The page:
|Abstract (English)|| |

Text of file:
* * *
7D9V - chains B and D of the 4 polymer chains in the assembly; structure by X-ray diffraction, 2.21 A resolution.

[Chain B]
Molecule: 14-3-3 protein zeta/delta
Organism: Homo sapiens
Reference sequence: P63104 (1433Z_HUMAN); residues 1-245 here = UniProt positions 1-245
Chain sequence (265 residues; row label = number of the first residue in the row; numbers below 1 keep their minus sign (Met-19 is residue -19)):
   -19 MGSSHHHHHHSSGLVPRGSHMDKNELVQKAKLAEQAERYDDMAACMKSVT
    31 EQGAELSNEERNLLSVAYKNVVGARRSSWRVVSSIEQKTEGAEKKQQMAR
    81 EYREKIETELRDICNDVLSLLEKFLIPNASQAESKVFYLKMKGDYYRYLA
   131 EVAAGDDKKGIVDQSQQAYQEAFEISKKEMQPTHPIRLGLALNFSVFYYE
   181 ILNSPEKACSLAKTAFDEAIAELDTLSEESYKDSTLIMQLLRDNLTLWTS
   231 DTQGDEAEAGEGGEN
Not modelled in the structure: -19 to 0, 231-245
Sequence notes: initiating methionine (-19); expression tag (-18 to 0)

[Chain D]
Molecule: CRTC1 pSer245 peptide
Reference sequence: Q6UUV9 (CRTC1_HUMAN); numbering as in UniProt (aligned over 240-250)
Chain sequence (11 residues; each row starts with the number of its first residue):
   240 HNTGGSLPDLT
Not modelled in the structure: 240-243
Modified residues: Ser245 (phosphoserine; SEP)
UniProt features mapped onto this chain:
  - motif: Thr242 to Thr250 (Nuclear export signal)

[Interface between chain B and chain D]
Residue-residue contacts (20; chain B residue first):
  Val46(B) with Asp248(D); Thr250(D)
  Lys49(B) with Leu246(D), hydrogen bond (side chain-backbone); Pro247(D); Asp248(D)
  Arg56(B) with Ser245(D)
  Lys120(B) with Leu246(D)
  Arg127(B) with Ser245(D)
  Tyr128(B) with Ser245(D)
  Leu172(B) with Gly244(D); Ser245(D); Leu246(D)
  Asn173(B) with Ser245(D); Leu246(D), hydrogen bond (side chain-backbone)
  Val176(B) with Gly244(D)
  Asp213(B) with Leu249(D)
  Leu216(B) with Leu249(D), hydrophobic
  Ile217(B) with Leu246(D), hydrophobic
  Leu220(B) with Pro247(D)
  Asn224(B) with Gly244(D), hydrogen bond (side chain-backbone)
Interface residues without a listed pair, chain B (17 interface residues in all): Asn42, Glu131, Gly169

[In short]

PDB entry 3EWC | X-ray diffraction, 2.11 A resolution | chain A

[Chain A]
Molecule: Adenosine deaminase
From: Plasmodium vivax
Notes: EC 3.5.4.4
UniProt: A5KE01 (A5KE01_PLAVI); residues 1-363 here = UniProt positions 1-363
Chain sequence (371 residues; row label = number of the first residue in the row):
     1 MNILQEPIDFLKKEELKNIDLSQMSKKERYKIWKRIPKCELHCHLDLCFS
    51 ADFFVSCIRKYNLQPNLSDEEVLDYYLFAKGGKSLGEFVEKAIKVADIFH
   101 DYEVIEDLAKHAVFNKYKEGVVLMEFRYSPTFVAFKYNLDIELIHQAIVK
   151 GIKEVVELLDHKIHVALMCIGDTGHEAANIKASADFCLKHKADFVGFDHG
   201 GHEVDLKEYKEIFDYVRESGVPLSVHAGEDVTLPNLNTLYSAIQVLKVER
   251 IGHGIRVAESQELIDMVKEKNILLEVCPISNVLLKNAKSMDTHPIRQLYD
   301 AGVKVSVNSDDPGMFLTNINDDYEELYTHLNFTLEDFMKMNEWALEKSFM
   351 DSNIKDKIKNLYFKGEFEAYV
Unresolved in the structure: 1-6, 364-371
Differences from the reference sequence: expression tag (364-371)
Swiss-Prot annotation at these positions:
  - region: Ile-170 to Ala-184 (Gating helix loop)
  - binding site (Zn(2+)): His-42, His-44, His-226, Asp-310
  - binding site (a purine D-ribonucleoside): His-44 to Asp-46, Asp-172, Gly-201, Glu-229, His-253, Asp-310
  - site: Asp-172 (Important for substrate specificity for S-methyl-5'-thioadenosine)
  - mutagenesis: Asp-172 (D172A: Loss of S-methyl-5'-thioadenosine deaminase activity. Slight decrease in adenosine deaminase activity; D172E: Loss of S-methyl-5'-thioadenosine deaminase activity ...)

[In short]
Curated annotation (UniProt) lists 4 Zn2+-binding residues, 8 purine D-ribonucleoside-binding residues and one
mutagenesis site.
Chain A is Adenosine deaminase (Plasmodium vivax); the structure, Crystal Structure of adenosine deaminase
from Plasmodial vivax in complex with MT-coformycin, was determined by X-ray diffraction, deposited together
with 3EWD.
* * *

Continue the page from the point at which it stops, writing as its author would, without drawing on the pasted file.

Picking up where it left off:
The paper explores the idea of home as treated in two dissimilar texts representing distinctive genres and literary traditions: Lorraine Hansberry’s play A Raisin in the Sun (1957) and Nick Hornby’s novel How to Be Good (2001). Hansberry’s male protagonist Walter and his African-American family are on a literal quest for their own home, which is at the same time Walter’s quest for maturity and his masculine identity. Hornby’s first-person narrator is Katie Carr, middle-class woman and a medical doctor, undergoing a mid-life crisis, expressed in her desire to get divorced and live alone, away from her everyday familial struggles and duties. Despite the two protagonists’ obvious contextual differences (gender, race, class) their journeys seem to converge at one point: both of them eventually come to find peace in domestic security. Focusing on issues of home, class, and gender, the analyses of these two texts point to the idea of home as a site of acceptance, inclusion, security, and maturity for the protagonists, despite the fact that home is, and remains, a political space. Both play and novel depict their respective protagonists in reversed gender roles, possibly suggesting that most of the existing criticism connected to home and gender overlooks the possibility that home, although inevitably political, may still be a place of refuge, safety, and even personal growth. Both texts signify the universal importance of home, which gives their protagonists roots and safety (regardless of gender) symbolized in the forms of a material home (a house), and the mental states of home (a sense of belonging to one’s family) and homeliness.